The reason predatory drift is so dangerous is because it often happens between dogs that have a great size difference. Even though many dogs have lost the “kill” piece of the predatory sequence, that size difference can result in death almost instantly.

Some trainers believe you can pinpoint dogs that are prone to predatory drift, but I’m not sure I agree with this. Certainly there are dogs that are more predatory than others, but this is really a different situation; predatory dogs can be screened based on prior behavior. Predatory drift can happen with any dog – dogs that have never shown any predatory inclinations or aggression to other dogs and even dogs that have been good buddies for a long time. And, it happens in an instant and is generally not preventable.

Things that typically trigger predatory drift are running dogs, injured or struggling dogs, squealing dogs, dogs being ganged up on, and any situation where there’s a big size differential. Because of the risk to small dogs, dog parks and day cares are increasingly setting up play areas specifically for small dogs. If you are an owner of a small dog, it’s important to be aware of this behavior and take steps to protect your dog from potential injury or death; if you have a career in dog training, make a point to educate your owners and take precautions in your business.

Enhanced by Zemanta

What Does Schooling to Become a Dog Trainer Entail?

This is a great question! If you want to become a professional dog trainer, your logical starting point is a school for dog trainers. But what does that mean? Currently, there is no standard curriculum for dog trainers, so you really have to do your research and find out what the school you are interested in is really teaching.

There is a whole body of knowledge about how animals learn – it’s called learning theory. We’ve been studying these principles for years (remember Pavlov and Skinner?). These are well established principles of learning and every dog training school should devote a significant portion of their curriculum to these learning principles.

It’s also important that a good school address business issues. Most people who become professional dog trainers will be in business for themselves. Now, the school doesn’t have to give you the equivalent of a business degree, but they should cover basics of how to set up and run a small business, professionalism and marketing.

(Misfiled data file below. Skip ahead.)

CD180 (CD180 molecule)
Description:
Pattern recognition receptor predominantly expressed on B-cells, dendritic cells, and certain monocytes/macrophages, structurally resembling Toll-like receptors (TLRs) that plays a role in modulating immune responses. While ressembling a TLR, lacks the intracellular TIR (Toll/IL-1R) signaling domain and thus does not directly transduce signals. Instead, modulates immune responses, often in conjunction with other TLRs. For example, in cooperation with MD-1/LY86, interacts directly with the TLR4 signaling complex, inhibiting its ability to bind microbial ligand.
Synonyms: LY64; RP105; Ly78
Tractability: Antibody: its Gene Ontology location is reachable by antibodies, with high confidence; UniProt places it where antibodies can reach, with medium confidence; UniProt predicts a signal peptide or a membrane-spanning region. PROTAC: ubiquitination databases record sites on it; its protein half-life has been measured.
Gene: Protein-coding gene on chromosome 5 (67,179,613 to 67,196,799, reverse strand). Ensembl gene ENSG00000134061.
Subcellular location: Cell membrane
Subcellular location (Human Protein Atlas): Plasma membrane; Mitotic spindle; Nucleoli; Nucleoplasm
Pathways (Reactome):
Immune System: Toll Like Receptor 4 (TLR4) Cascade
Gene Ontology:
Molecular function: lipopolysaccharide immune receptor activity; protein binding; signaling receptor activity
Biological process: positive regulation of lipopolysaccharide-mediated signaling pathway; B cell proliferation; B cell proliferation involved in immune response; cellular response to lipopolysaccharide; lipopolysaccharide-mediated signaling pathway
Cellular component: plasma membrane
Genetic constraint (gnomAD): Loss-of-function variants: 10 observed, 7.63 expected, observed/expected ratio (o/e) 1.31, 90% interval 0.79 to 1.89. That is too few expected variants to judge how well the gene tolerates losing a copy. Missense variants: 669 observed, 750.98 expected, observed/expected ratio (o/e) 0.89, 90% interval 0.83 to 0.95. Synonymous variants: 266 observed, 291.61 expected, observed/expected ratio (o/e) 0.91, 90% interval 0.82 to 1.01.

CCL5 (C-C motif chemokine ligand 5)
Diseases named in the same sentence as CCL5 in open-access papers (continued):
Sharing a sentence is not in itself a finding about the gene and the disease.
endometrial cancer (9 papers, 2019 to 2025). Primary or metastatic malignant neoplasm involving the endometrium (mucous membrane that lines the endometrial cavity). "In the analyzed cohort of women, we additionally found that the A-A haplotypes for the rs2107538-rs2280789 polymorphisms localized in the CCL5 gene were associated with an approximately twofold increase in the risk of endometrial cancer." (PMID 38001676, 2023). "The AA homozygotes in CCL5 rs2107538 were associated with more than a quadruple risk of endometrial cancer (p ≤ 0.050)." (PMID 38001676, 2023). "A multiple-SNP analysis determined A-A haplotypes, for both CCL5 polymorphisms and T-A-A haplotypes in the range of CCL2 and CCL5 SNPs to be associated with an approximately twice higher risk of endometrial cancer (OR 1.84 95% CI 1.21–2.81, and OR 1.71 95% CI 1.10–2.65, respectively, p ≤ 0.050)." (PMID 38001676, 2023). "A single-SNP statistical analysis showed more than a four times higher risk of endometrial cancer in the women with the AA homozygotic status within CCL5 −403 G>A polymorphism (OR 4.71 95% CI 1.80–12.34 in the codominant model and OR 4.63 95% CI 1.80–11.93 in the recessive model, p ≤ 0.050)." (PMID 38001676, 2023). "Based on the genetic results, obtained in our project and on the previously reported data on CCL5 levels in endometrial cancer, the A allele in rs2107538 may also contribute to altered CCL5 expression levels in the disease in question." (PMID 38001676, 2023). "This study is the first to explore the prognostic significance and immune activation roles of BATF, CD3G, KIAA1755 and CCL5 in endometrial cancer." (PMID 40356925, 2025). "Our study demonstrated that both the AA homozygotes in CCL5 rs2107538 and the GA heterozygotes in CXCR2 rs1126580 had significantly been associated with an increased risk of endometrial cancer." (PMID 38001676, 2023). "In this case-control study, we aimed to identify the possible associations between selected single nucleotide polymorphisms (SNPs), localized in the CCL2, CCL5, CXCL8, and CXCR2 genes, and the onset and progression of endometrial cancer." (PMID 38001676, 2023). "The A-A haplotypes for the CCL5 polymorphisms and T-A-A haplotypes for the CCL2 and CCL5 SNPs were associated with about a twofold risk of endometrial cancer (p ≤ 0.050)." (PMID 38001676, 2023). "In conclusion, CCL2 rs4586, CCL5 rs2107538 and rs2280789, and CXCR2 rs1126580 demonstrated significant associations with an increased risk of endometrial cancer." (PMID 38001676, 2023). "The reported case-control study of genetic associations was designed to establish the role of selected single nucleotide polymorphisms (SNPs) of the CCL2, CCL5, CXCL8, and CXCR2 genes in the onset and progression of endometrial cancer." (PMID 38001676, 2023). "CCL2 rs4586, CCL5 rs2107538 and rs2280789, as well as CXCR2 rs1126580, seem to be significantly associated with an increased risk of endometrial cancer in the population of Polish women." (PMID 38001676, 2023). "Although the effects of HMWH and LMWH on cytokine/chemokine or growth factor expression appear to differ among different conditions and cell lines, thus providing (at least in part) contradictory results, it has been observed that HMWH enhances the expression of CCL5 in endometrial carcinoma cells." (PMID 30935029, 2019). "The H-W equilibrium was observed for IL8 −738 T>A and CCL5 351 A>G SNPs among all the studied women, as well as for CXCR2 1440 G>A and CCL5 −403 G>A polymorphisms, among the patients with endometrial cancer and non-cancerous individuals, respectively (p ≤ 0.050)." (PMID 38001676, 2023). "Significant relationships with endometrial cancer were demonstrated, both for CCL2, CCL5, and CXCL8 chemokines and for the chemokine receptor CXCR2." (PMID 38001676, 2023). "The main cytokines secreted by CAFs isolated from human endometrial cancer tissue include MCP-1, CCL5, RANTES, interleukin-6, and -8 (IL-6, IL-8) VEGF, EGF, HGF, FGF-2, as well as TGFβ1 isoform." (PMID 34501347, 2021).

Dog behavior is also a very important part of a good curriculum. There’s a lot of misinformation about dog behavior floating around – some of it is just plain wrong, some of it is not relevant to training. New trainers need to be able to critically assess behavior and make good decisions about how to go about changing that behavior. In order to do that, you need to understand both dog behavior and the principles of learning.

And, of course, how to train a dog is essential. But – I would hope EVERY school that trains dog trainers would have this component!

If you’d like to learn more about how to become a dog trainer, please visit

Enhanced by Zemanta

Professional Dog Trainers Making an Impact on Their Community

Lately, I’ve been thinking a lot about a book I read a couple of years ago. I’ve been thinking about how this book can help professionals advance their career in dog training. This book is called “Small Giants” and was written by Bo Burlingham who is an Editor at Large of Inc. Magazine.

Burlingham highlights eight businesses that have opted to stay small (even though they have the potential to go very big) and become exceptional employers and members of their community. These businesses are very diverse (from a rock musician to a storage company to a New York City restaurateur!); however, they have certain things in common:

  • They want to be the best at what they do;
  • They’ve been recognized by independent bodies for their work and/or community contributions;
  • They’ve had the opportunity to raise a lot of capital and become large companies, but chose another route;
  • They have company goals that include issues outside the main goal of making money – i.e., community, work environment, and lifestyle goals;
  • In order to achieve their non-monetary goals, they’ve opted to remained privately owned.

Now, I know that most dog trainers are not going to meet some of these criteria. Still, I think there are some wonderful lessons we can learn from these businesses about how to get involved in our community in important ways and how to treat our employees so they are loyal to the company. And, from the money point of view, in many ways, this book meshes very nicely with the Law of Attraction. Because these businesses have loftier goals than simply making money they attract good employees, goodwill from the community, good relationships with vendors and clients and money!

This was a fun book to read. It isn’t technical – it’s more like someone’s personal story – but it’s very inspiring and uplifting. I’ll leave the details for you to read about, and I highly recommend that you do.

Professional Dog Trainers Making an Impact in Their Community

The phone call column!

Twice a week, we meet by phone with our professional dog training students and discuss case studies or questions they’ve developed as they work their way through our dog training curriculum. We’re going to start highlighting some of these discussions here on the blog so that our readers can get a sense of what our professional dog training students experience on their road to a career in dog training!

For example, last week, we talked about resource guarding in dogs. This turned into a discussion about the differences between operant and respondent behavior. Often, dogs are engaging in both operant and respondent learning and operant and respondent behaviors. A top-notch professional dog trainer must be able to articulate and recognize the differences. If you want to become a professional dog trainer, you need to be able to put both operant and respondent learning into action!

Keep an eye out for future Phone Call Columns!

If you’d like to learn more about how to become a dog trainer, please visit

Enhanced by Zemanta